NHS England spends over £20 billion every year on goods and services, which typically accounts for around 30% of the operating costs of each hospital. A significant part of the remainder of NHS non-salary budget involves the commissioning of health care services. This expenditure and commissioning is controlled by NHS procurement rules, which in part derive from EU law. Different procurement rules apply in different countries within the UK, and both Scotland and Northern Ireland both have separate regulatory schemes. Even though this post only focuses on the situation in England, some issues reflect broader concerns in the UK context. Generally, NHS procurement rules are regularly criticised for imposing excessive red tape and compliance costs on the NHS, and calls for NHS procurement reform to free it from such strictures are common.
In this context, Brexit could be seen as an opportunity to overhaul NHS procurement and to move away from the perceived excesses of EU law (see eg Cram: 2016). However, I think that it is far from clear that such reform could not fit within the blueprint of EU law, and that most of the constraints on NHS procurement rather derive from independent decisions adopted by the UK over the last 25 years. Moreover, from an economic perspective, Brexit will probably hurt the functioning of the NHS (including its procurement), with or without significant regulatory reforms.
This post is based on my presentation at the event Brexit, Regulation and Society, held by ManReg on 13 June 2017, and concentrates on two issues. First, does EU law prevent significant reforms of NHS procurement and, if so, can Brexit suppress such constraints? Second, is the way the Brexit process is unfolding conducive to an improvement of NHS procurement, both from an economic and a regulatory perspective? (more…)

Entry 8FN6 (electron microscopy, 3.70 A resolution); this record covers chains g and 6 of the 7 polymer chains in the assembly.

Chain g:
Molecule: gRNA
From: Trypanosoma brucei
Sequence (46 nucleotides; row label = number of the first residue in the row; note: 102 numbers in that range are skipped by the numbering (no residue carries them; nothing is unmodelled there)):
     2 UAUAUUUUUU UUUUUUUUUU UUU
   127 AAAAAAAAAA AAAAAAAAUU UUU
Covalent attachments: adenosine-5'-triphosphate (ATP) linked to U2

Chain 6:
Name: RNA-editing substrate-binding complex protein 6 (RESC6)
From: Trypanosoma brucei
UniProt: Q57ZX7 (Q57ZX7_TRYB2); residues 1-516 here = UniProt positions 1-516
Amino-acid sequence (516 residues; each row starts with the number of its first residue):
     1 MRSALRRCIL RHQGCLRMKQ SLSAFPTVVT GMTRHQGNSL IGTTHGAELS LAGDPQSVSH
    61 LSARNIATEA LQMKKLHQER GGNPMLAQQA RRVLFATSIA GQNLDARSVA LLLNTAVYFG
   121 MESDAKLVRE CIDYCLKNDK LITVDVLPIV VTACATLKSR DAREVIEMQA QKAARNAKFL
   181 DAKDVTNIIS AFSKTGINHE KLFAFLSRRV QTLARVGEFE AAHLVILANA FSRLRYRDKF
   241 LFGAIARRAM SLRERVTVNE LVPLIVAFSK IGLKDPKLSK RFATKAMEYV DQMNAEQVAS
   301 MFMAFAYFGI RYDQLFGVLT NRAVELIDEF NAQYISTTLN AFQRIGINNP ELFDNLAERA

The airport Berlin-Brandenburg, Stuttgart 21, and the Elbphilharmonie have one thing in common. Irregularities in the procurement process and delays in execution led to immense cost explosions to be covered by taxpayers. Thus, given the risks of corruption, favouritism and misuse of public funds, the award and management of public contracts requires a high level of scrutiny to avoid mismanagement and waste.
Moreover, even when things go well, improvements in public procurement law can have significant effects. Today, over 250 000 public authorities in the EU spend around 14 per cent of the GDP on the purchase of services, works, and supplies. Even small relative efficiency gains through carefully crafted rules can therefore result in savings in the billions. Therefore, the design of procurement rules need to reach a balance between safeguarding economic efficiency through competition and ensuring the proper level of transparency and accountability. (more…)
My most recent edited collection has now been published:
GS Ølykke & A Sanchez-Graells (eds), Reformation or Deformation of the EU Public Procurement Rules (Edward Elgar, 2016). It features contributions from a gender-balanced group of 16 young political science and EU economic law scholars based in 9 different EU/EEA Member States, including a number based at top UK universities. It is the result of a two year research project generously funded by the Copenhagen Business School and the Danish Gangstedfonden.
Using an innovative interdisciplinary ‘law and political science’ methodology, the book carries out a critical assessment of the reform of the EU public procurement rules in the period 2011-2014. It does this by a detailed assessment of the initial Commission proposal for new rules, the travaux preparatoires behind it, as well as the several inter-institutional negotiation and compromise texts that resulted in the 5th generation of EU public procurement directives in 2014. (more…)